Most years college basketball changes just enough to stay the same. Players come and go, a mini-trend or two develops, and UCLA wins the NCAA championship. Except that it has now been three years since UCLA won the title and two years since the Bruins made the final four. It's high time people realized that UCLA isn't UCLA anymore. Now that's a harbinger of a major trend.
Granted, UCLA is ranked third in this year's SPORTS ILLUSTRATED Top 20, but its mystique is gone, and at this time next year the Bruins are likely to be gone from the rankings, too. If that happens, it will be final confirmation that a significant power shift has taken place. There is already considerable evidence that sweeping changes are under way, because many of the traditional powers that, along with UCLA, have dominated the polls for years are not ranked.
One of the new have-nots is defending NCAA champion Kentucky, four of whose top seven players were swept up in the pro draft. Other notable MIAs include: Marquette, North Carolina, Cincinnati. Nevada-Las Vegas, Alabama, Maryland. Purdue, Kansas State and Providence. In fact, in this year's SI Top 20, only Notre Dame, UCLA, Louisville, San Francisco and Syracuse are holdovers from last season.
Why didn't all those perennial powers have talent waiting in the wings as they seemed to in the past? Mainly because today's best high school seniors know that they are accomplished enough to start immediately on a good or soon-to-be-good team, such as an Iona or an LSU or a Mississippi State. Thus, they are less inclined to serve a year's apprenticeship at a Marquette or a North Carolina before getting a chance to show what they can do. This is even the case in Los Angeles, where UCLA always had a Keith Wilkes to replace a Sidney Wicks, but where the Bruins have now been outrecruited two years in a row by their resurgent neighbor, USC.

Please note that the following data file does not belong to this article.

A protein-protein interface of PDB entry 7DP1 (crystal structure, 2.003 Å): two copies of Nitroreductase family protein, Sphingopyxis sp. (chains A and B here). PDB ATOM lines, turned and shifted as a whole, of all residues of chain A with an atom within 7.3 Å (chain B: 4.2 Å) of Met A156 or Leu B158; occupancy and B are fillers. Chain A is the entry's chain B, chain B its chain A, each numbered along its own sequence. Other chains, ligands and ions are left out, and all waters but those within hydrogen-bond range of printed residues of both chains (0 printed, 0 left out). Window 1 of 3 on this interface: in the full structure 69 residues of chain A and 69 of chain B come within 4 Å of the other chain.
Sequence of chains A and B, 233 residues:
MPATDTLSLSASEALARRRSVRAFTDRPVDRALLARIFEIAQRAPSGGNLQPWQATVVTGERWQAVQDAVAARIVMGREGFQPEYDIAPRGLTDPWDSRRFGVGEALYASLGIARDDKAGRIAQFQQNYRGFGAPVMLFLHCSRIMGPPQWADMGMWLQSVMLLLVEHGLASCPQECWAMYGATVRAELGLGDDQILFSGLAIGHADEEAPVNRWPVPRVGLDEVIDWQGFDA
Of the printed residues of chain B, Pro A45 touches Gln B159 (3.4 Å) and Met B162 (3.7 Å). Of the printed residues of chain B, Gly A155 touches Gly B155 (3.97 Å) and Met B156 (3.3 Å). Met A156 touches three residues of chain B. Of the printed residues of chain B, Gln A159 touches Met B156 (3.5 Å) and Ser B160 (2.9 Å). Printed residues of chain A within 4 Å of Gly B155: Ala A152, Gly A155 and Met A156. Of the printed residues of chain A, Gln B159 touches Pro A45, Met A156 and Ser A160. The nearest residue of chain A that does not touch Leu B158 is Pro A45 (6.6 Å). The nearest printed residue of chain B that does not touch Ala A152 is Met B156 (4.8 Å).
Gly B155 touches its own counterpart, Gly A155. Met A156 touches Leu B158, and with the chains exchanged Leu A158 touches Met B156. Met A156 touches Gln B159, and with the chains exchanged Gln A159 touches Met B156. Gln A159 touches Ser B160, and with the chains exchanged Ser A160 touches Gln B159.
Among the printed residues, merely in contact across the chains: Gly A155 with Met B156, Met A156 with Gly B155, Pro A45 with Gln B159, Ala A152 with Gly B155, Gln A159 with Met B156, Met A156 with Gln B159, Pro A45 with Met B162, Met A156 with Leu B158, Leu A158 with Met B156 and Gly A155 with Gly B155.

The NCAA rule restricting team scholarships to 15—there were no limits until 1975—also helps prevent the kind of stockpiling for which Kentucky was notorious during its heyday in the 1950s. Another compelling reason for the power shift is the relative decline of UCLA, which under John Wooden won 10 NCAA titles in 12 years. Wooden's adversaries were in awe of him and his teams. Despite paying lip service to the business about the Bruins putting their shorts on one leg at a time, very few coaches believed they had any chance of beating UCLA. Now the psychological barriers are down. These days every school, from a pipsqueak like Iona to a monster like Michigan State, figures it has a chance at the national title.
The only league that put up much of a fight during UCLA's reign was the Atlantic Coast Conference, whose 1974 champion, N.C. State, upset the Bruins on the way to winning the NCAA title. North Carolina and Duke also made it to the final four a total of five times during Wooden's championship years, and both have gotten there in the post-Wooden era, Carolina in '77 and Duke last year.
The surprising Blue Devils caught fire late last season under Coach Bill Foster, who put them back together after a recent history of failure and molded them into a team that has become this year's runaway choice for No. 1. In concept and technique, Foster's program has not been unlike the building and rebuilding efforts now coming to fruition at a lot of former have-nots. There's only one real difference—he has succeeded better than anyone else.
Duke finished in the wire services' Top 20 eight times during the 1960s as Coach Vic Bubas trotted out one All-America after another. But in 1969, Bubas, then 42, resigned to become a Duke vice-president, and his assistant, Bucky Waters, replaced him. Waters' strength was recruiting. Period. He didn't get along well with his players, and in the space of two years seven potential starters transferred to other schools. In September 1973 Waters resigned, and when fall practice began on Oct. 15, the athletic department still hadn't found a replacement.
Then in a move born out of panic, a press conference was scheduled for the morning of Oct. 18 in which—believe it or not—Adolph Rupp was to be introduced as the Blue Devils' new coach. Then 72 and 18 months removed from his longtime coaching job at Kentucky, Rupp was plagued by a variety of ailments. Moreover, Duke Chancellor Ken Pye and others were concerned about the effect Rupp's antebellum views on race would have on the Duke campus, which had been integrated only since the mid-1960s. Fortunately for all concerned, Rupp backed out at the last minute.
Instead of a legend, Duke settled for an interim coach, Waters' assistant Neil McGeachy, who did well to finish 10-16. Meanwhile, the search committee that ultimately hired Foster was seeking out several other prominent coaches. Their replies were harsh and to the point: " Duke doesn't have the kind of situation where a coach can be successful.... Your academic standards are ridiculous.... You require a coach to work with both hands tied behind his back."